Or maybe the tension was because everyone at the convention had really nasty things to say about Judd Winick. I kept quiet 'cause it's best not to make enemies with other celebs. Even if they're just reality show famous.

Old Stink

St. Louis Breckinridge remembrances of pretentions past:

Is it hot in here or is it just I

Oh, a case purist, how precious

Listen, lady. I won't sing your song tonight. But the salutes are nice.

February 05, 2003


ticket.jpgDon DeLillo's Mao II is a short book crammed full of big ideas. Lots of nuanced arguments about the power of images, the roll of the mob in modern society and the nature of identity.

The thing is, if your read almost anything about Mao II you'll read a similar catalog of its major themes ... which I don't think is terribly satisfying. But the experience of reading the book certainly is. The prologue, a mass Moonie wedding at Yankee Stadium, had me completely hooked:

"They want to snatch us back to the land of lawns. That we are willing to live on the road, sleep on the floor, crowd into vans and drive all night, fund-raising, serving Master. That our true father is a foreigner and nonwhite. How they silently despise. They keep our rooms ready. They have our names on their lips. But we're a lifetime away, weeping though hours of fist-pounding prayer.

World in pieces. It is shock of shocks. But there is plan. Pali-pali. Bring hurry-up time to all man."

I love the shift in language, the use broken english, bringing you into the mass mind of the Moonies. It may be a specific skill but DeLillo is the master of telling a multi-narrative story from the perspective of a ballpark crowd.

February 04, 2003

Source of all Life

NextBlog served me up an Illuminati conspiracy page wherein I read of the Bush administration's plan to find aliens. I was a little skeptical.

Turns out it's based in some fact as the recently submitted budget calls for $279 million to explore the Jovian moons for traces of water. A far cry from "we're building a Casio keyboard on a mountain to communicate with our celestial bretheren through electro" but it's interesting.

What's funny is that someone decided to punch up the budget by titling this section "Where Are the Real Space Aliens?" Can't you hear the Texas twang? Both in the distinction between the real space aliens and those bogus bastards who almost fooled me with their fancy autopsy special on Fox. And then also between the space aliens whom we want to find and that other kind of alien whom we want to unlawfully detain.

Anyway, all this talk of aliens got me excited enough to look up an online Drake equation calculator. Plug in your own values and determine whether or not we are alone. Using my numbers, I found that there should only be 0.1 communicating civilizations in the galaxy.

Uh ... wait.

February 02, 2003

I'm still not scared

Since seeing Morvern Callar and not responding to it, I've been on a trashy movie kick. To that end, I've watched Reign of Fire and Near Dark on back to back nights.

Reign of Fire is, unquestionably, the superior movie as the dragons look pretty sweet and lots of things get incinerated in an eye pleasing manner. Also, Matthew McConaughey takes a flying leap at a charging dragon while brandishing an axe which almost makes up for his religious hotbody role in Contact.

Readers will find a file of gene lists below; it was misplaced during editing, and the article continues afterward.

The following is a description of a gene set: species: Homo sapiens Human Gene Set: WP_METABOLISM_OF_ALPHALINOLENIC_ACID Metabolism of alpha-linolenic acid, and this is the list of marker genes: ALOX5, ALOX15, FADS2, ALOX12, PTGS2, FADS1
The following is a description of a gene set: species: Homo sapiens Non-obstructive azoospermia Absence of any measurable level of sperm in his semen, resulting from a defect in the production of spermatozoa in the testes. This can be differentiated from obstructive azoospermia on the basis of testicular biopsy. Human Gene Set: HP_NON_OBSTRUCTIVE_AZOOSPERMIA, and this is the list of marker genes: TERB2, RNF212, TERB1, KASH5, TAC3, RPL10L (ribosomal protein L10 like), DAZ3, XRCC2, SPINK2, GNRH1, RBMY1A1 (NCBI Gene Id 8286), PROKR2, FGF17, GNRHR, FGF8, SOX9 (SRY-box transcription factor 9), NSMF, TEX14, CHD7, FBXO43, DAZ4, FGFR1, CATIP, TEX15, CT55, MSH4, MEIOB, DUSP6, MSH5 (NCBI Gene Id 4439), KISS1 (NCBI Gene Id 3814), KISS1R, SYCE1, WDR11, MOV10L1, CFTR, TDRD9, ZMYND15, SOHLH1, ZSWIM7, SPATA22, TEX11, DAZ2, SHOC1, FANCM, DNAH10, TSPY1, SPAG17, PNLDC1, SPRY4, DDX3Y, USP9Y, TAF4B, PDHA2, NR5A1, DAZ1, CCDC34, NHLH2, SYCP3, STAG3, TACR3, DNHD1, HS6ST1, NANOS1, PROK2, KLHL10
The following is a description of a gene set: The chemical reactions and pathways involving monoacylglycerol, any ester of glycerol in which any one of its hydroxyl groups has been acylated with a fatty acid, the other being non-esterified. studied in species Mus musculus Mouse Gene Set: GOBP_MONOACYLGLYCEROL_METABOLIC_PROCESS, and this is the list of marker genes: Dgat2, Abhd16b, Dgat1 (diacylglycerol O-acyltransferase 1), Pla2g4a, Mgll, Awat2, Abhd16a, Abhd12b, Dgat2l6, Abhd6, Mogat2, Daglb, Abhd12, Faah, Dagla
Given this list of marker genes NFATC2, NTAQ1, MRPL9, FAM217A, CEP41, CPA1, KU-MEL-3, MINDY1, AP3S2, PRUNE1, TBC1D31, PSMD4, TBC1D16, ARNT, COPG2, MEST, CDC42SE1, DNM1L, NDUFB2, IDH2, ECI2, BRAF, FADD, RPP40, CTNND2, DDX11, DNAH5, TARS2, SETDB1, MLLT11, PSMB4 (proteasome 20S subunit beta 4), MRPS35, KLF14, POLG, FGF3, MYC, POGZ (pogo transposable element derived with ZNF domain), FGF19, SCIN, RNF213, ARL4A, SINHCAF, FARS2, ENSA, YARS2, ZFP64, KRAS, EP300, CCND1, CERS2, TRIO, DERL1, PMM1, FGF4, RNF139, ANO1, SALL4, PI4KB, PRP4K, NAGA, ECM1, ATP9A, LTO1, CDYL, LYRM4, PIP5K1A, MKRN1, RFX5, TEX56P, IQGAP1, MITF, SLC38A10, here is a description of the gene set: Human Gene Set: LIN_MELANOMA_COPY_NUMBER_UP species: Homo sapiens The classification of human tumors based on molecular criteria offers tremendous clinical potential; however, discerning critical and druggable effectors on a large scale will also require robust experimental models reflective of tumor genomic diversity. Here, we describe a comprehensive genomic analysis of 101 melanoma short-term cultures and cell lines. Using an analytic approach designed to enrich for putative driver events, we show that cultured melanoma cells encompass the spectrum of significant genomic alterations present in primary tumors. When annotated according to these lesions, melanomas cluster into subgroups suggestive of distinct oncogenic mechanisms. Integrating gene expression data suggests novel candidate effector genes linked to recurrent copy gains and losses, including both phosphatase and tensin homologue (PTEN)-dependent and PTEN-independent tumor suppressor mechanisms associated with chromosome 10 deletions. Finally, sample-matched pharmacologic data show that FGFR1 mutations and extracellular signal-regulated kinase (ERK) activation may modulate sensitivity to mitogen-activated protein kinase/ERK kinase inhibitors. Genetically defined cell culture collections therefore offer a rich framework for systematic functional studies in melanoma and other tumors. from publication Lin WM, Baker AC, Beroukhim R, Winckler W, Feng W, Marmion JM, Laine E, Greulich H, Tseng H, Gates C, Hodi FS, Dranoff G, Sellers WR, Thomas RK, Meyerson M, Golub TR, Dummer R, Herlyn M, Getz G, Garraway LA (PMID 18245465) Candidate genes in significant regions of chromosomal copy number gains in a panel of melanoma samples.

On the other hand, the box for Near Dark claims that it is the scariest horror movie ever made but really it's just about hick vampires and lots of slow, delberate scenes of people stumbling through dirt fields. It's like Days of Heaven meets John Carpenter's Vampires but really crappy. After Dark was written and directed by Kathryn Bigelow who is the ex-wife of James Cameron which explains why Pvt. 'Game Over' Hudson, Pvt. Vazquez and Bishop from Aliens are all vampires in the movie. But the worst offense is the inclusion of Joshua John Miller as a kiddie vamp. His name isn't familiar, but his face and annoying lisp have ruined episodes of Family Ties, Growing Pains and the Greatest American Hero. Fortunately, he explodes fantastically at the end of the movie. And if I've ruined this mess of movie for you, you're welcome.

February 01, 2003

Slipped contradiction

I heard about the Challenger disaster in an elementary school classroom and thought it would be my "remember where you were when it happened" event until a couple years ago. This morning I found out that Columbia broke apart over Texas while reading RSS feeds in NetNewsWire ... looking at ev's blog, to be specific.

This is the first national disaster I've read about primarily through weblogs. It's strange because you feel connected to the other folks who are going through the same thing, in the same way ... experiencing it in a public way rather than each of us alone with our CNN. But you lose the sense of the enduring ache. Something that hurts for longer than the one post dedicated to it. Even on the larger community sites, with their active comment threads, it's sooner rather than later that someone posts the next post. And it not only seems, but feels, that I've moved on too quickly.

I feel the reflexive tug of cable news because that's how the Gulf War trained me to deal with national events. Race home after school and watch the war during dinner. The event endures and we experience it passively; comforted by the illusion of being tied together in an experience mediated by patriotic banner graphics. It's the desire to say "I am a part of this - I am going through this." To somehow reduce an entire war, or shuttle crash, to my experience of it.

Better to make the one post.

Don't fence me in

amgjunk.jpgThis is how All Music Guide usually looks to me when I view it in Chimera. The content of the banner ad at the top of the page leaps out of its box and applies itself as the background. And it's fun because the ad still rotates so the effect is sort of like a cheap porn site.


Wired News: Sneaky Toolbar Hijacks Browser:

"Xupiter is an Internet Explorer toolbar program. Once active in a system, it periodically changes users' designated homepages to, redirects all searches to Xupiter's site, and blocks any attempts to restore the original browser settings."
I got hit by this one while approving ads for work. Suddenly, you get a really ugly toolbar in IE, complete with scrolling text. It's like an ad for a crappy BBS has been appended to your browser.